The CTV building, which collapsed in the February 22, 2011 earthquake, killing 115 people, was a typical office block popular in the 1980s' Christchurch construction boom, a hearing was told today.

The architect who designed the ill-fated six-storey Christchurch office block told the royal commission hearing looking into its disastrous collapse that it was a "standard developer's office building" that was "very much in the mould of what developers constructed in that period''.

Alun Wilkie, whose firm Alun Wilkie Associates Limited was contracted for the CTV building, said there was nothing special or different about it, and his company had built several others in Christchurch like it.

The experienced architect was giving evidence to the royal commission hearing which entered into its sixth week today.


The 1980s saw a boom in the building office blocks, after a move away from owner/occupier offices, to leased office space.

He said the rectangular design, where each floor was the same, an external stairwell, standard suspended grid ceilings, and with no ventilation or air conditioning, it was normal for the city at that time.

In a statement read out to the Canterbury Earthquakes Royal Commission hearing by counsel assisting Stephen Mills QC, Mr Wilkie said he never visited the construction site while it was being built.

"At no stage in my career, have I supervised a project," he said.

He added that he had no discussions over its seismic performance or design, saying that was left up to structural engineers as that was their specific field of expertise.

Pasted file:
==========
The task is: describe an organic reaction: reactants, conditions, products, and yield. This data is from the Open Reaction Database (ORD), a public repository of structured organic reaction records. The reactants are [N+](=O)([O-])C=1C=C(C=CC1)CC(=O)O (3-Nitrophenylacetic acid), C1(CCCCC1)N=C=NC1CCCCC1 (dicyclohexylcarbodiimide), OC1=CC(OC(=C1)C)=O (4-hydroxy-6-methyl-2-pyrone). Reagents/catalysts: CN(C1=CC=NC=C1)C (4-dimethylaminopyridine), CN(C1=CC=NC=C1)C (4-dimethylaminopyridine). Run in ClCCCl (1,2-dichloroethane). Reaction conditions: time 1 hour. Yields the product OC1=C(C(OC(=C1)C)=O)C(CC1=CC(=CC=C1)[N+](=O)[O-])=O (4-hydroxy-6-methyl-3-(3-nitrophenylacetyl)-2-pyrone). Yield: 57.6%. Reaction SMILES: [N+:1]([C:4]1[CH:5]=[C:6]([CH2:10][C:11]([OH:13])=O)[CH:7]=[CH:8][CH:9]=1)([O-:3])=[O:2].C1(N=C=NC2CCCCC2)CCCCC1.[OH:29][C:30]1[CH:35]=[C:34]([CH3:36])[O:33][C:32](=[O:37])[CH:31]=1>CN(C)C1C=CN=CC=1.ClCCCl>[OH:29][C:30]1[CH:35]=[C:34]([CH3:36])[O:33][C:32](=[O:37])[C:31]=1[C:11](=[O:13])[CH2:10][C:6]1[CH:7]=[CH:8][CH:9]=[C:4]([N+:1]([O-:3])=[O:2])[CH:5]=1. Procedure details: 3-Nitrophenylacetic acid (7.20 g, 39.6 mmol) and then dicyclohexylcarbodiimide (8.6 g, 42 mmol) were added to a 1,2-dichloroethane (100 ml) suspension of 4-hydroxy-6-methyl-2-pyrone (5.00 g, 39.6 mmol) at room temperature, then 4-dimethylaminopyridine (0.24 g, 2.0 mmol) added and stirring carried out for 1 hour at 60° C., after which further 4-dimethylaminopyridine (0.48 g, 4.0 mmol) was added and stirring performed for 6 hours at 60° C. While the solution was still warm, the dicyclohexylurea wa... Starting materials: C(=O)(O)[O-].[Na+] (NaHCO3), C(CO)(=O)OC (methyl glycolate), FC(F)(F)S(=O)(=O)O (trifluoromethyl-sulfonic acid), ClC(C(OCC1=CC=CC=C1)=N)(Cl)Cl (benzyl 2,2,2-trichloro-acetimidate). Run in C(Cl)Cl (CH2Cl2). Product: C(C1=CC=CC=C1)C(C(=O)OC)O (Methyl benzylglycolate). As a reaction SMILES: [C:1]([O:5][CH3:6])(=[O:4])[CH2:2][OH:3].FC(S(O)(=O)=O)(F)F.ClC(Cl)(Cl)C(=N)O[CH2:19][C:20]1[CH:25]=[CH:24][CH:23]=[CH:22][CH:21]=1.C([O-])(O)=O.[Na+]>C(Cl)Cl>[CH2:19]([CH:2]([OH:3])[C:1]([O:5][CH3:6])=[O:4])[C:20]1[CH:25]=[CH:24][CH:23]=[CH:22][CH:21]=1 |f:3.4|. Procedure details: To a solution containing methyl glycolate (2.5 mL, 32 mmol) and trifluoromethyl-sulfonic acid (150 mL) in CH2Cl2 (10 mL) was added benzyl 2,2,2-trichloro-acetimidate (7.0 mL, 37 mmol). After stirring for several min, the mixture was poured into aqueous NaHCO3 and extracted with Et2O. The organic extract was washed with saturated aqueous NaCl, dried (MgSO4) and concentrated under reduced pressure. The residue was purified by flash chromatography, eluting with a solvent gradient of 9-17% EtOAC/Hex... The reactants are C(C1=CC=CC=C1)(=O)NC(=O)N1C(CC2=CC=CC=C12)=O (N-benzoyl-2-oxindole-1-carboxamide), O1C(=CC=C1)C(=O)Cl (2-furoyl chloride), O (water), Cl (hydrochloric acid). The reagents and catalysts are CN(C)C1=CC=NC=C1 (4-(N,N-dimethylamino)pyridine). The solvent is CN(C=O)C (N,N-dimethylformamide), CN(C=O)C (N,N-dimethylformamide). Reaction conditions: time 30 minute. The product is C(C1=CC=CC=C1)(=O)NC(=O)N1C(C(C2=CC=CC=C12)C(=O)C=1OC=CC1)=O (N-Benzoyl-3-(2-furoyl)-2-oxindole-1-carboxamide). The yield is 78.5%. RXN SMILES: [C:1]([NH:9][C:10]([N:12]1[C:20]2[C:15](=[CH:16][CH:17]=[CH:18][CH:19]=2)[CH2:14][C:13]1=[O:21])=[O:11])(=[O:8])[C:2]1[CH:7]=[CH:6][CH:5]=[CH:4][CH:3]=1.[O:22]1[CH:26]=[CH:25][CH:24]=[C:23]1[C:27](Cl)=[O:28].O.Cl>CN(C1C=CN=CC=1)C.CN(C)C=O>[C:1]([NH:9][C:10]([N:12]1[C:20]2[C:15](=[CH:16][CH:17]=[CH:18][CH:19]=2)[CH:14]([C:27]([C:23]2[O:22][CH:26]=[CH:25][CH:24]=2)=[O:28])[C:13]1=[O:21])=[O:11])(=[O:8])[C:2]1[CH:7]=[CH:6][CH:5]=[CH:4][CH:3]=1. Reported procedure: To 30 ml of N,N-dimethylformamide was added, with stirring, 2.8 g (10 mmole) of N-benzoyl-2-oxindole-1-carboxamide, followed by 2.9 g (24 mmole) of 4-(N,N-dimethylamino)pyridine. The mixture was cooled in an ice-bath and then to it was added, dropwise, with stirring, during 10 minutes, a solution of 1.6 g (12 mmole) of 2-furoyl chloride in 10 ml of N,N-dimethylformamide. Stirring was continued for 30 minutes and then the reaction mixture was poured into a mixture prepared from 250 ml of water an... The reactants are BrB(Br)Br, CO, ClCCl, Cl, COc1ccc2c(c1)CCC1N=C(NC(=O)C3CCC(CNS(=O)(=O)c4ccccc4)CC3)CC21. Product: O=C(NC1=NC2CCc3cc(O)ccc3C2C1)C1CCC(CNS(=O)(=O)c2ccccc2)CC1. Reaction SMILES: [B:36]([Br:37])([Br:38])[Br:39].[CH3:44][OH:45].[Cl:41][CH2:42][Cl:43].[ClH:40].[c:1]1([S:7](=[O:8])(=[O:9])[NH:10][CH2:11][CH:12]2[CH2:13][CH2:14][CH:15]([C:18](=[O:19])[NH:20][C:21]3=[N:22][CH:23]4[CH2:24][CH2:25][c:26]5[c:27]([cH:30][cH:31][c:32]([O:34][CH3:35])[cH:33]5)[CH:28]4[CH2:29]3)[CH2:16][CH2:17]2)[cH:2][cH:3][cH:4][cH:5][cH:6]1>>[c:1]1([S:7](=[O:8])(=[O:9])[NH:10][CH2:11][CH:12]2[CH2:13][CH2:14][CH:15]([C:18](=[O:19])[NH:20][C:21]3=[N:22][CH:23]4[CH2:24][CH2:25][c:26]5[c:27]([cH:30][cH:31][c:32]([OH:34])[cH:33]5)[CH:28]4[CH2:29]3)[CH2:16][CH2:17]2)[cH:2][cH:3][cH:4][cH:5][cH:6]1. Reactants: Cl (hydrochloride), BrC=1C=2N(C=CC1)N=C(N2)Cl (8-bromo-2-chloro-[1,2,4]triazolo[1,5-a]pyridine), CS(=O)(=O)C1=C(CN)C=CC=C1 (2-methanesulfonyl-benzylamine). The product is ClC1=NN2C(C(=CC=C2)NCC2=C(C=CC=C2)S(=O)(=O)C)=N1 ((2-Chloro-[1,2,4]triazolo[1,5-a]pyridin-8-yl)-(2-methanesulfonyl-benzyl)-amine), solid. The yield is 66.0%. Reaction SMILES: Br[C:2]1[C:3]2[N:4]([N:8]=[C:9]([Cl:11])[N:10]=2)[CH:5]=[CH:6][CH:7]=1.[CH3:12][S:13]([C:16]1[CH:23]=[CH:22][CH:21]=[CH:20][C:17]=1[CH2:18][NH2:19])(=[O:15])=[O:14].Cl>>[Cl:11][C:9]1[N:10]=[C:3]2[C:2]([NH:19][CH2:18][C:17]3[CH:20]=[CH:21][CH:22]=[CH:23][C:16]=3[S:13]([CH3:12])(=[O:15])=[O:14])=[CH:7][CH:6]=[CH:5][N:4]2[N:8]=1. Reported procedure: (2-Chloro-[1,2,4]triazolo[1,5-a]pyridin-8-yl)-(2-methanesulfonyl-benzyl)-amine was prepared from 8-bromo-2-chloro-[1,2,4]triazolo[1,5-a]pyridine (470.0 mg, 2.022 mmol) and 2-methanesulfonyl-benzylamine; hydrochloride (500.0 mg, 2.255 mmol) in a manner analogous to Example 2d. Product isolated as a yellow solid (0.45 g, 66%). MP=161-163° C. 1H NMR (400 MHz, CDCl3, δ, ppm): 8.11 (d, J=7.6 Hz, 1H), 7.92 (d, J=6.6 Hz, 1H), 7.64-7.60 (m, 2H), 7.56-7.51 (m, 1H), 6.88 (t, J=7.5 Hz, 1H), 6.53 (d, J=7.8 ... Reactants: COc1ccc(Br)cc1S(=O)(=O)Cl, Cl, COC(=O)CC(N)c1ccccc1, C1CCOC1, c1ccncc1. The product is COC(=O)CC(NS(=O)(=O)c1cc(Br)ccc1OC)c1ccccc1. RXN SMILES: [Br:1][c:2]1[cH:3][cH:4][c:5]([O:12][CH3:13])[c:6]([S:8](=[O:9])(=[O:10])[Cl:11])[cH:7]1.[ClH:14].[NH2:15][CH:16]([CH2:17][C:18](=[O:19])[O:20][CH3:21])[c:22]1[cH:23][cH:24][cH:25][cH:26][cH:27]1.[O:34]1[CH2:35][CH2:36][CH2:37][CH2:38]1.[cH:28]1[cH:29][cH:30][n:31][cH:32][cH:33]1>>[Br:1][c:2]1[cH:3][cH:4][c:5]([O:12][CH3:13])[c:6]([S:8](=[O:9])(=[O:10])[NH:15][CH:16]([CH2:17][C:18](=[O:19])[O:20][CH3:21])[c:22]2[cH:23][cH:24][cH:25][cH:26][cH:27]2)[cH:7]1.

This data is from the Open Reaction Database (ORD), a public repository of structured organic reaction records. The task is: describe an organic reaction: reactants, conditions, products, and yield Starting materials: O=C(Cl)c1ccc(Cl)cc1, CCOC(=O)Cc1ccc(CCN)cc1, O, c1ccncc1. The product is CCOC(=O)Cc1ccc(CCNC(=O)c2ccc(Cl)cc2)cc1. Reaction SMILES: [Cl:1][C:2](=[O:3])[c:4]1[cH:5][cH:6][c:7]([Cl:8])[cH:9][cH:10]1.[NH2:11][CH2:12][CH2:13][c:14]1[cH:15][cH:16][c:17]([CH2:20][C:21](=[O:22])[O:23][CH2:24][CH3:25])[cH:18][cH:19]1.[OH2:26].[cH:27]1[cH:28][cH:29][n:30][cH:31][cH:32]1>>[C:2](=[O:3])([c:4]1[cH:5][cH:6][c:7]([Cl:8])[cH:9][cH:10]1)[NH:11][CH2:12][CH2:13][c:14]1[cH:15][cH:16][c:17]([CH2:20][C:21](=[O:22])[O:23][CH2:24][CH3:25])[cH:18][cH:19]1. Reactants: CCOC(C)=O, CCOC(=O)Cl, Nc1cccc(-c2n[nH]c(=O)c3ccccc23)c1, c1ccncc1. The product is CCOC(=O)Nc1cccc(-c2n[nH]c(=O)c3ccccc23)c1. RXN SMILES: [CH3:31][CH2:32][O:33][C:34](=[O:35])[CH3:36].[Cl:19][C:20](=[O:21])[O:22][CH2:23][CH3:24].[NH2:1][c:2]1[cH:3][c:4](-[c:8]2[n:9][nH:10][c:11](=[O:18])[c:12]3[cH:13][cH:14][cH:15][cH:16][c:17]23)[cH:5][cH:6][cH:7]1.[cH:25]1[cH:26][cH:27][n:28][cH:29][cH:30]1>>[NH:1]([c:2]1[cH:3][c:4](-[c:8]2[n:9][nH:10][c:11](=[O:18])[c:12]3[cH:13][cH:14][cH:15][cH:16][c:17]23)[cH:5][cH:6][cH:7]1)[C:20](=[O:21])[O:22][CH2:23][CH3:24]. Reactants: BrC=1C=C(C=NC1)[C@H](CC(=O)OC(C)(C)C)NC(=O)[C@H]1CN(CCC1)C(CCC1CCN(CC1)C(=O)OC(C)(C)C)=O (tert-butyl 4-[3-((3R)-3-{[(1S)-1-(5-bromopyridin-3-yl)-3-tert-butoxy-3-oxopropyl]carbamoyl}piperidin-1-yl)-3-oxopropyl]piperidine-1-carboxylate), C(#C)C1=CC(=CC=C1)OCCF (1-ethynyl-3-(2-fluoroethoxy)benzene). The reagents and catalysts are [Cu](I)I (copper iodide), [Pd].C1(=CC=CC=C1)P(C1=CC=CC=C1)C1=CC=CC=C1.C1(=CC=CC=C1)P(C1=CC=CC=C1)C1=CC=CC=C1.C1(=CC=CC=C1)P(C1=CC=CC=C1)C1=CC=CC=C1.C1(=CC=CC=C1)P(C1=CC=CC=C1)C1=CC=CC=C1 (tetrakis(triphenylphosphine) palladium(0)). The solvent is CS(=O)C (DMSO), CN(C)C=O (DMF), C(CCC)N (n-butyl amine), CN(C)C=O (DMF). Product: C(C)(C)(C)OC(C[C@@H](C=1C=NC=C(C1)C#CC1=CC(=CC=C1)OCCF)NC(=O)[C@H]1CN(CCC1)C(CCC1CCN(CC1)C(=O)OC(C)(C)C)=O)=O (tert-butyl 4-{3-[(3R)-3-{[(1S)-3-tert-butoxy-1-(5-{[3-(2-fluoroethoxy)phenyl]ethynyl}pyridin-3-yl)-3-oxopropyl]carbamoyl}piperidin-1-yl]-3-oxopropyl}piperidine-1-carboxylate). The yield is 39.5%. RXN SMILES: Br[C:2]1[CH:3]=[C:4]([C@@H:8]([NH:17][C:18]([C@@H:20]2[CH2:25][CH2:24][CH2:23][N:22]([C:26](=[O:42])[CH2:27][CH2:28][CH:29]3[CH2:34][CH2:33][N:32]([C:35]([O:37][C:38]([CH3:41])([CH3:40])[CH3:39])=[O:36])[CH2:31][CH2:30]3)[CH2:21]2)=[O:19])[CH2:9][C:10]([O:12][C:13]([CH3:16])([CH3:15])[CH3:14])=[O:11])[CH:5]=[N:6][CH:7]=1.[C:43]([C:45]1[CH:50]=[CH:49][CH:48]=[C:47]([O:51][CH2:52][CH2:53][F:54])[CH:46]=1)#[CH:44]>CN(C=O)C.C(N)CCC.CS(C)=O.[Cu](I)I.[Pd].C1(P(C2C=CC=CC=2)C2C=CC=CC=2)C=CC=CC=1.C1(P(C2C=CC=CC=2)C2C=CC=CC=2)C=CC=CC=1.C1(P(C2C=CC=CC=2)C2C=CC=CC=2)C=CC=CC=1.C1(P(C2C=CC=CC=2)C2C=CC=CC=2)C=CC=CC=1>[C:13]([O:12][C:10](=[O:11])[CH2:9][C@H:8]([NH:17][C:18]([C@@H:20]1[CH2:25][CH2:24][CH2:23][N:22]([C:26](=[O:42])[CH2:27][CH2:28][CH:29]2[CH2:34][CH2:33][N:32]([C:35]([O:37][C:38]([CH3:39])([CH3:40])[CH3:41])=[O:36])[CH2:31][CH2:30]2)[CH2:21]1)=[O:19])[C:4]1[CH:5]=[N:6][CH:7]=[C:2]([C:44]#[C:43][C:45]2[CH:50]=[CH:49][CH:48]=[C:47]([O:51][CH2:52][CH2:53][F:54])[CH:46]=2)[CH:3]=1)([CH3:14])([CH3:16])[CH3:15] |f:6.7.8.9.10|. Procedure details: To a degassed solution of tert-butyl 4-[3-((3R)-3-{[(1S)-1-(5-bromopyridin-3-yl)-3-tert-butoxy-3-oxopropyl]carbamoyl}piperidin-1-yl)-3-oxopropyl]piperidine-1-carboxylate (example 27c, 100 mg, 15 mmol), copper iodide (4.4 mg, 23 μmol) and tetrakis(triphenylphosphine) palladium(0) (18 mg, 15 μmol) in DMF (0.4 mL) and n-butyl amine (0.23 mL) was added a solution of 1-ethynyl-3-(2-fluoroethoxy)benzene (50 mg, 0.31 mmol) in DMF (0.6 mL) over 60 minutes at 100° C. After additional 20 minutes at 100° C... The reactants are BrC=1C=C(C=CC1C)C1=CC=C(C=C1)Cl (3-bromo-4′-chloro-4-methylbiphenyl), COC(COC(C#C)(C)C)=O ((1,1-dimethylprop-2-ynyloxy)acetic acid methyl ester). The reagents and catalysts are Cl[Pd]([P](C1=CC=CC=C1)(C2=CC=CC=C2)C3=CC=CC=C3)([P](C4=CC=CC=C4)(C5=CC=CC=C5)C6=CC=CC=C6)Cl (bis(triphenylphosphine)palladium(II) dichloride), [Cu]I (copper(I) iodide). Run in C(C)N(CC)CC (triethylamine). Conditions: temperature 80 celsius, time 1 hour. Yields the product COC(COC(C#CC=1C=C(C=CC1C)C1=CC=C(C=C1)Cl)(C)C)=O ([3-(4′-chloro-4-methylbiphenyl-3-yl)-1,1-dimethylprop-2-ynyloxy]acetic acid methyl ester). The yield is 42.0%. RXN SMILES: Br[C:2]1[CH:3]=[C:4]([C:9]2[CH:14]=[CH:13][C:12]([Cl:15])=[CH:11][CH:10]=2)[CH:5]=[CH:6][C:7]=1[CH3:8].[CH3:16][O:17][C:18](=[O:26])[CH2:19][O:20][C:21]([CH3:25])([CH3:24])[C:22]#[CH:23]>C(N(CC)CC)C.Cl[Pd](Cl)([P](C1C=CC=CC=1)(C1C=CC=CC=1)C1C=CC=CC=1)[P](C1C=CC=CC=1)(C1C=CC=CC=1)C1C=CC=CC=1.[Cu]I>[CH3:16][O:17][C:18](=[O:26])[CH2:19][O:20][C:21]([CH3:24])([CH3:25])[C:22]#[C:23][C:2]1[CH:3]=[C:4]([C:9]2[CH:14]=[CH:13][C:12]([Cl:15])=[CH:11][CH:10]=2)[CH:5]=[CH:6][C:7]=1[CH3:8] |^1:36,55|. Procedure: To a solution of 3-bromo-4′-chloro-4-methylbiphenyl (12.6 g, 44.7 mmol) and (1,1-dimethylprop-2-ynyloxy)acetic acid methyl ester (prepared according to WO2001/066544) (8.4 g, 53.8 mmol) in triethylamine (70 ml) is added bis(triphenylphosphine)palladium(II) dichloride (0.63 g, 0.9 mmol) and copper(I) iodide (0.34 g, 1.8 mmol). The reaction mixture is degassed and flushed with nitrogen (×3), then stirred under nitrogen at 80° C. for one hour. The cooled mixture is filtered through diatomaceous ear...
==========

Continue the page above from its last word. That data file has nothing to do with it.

"At no stage did I have any concerns about any aspect of the structural design. It was simply not an area that I was engaged with," he said.

Mr Mills said the royal commission "reserves the possibility" to call Mr Wilkie in for cross-examination, depending on how his evidence is received.

The commission is trying to establish why the concrete office block, designed by city firm Alan Reay Consultants, failed so catastrophically in the killer magnitude-6.3 quake. It is looking at the permit process, design and construction phases, a close examination of the code compliance, remedial measures carried out after faults were found in 1990, and the assessment process which started on the building after the magnitude-7.1 September 4, 2010 quake.

It has until November 12 to deliver its final report.

Also giving evidence this week, are structural engineers and draughtsmen employed by Alan Reay, including David Harding, who was employed as a structural engineer by Reay between 1984 and 1985, and prepared the detailed design of the CTV building.

His evidence will be much-anticipated, with his lawyer Michael Kirkland this morning saying it would likely be disputed by Harding's boss, Mr Reay.

Mr Kirkland feared much of the evidence would likely come down to a "credibility" issue for the royal commission to consider.

Patricia Tapper, widow of Graeme Tapper, who was involved in checking and issuing a building permit for the CTV building in 1986 will also give evidence later in the week.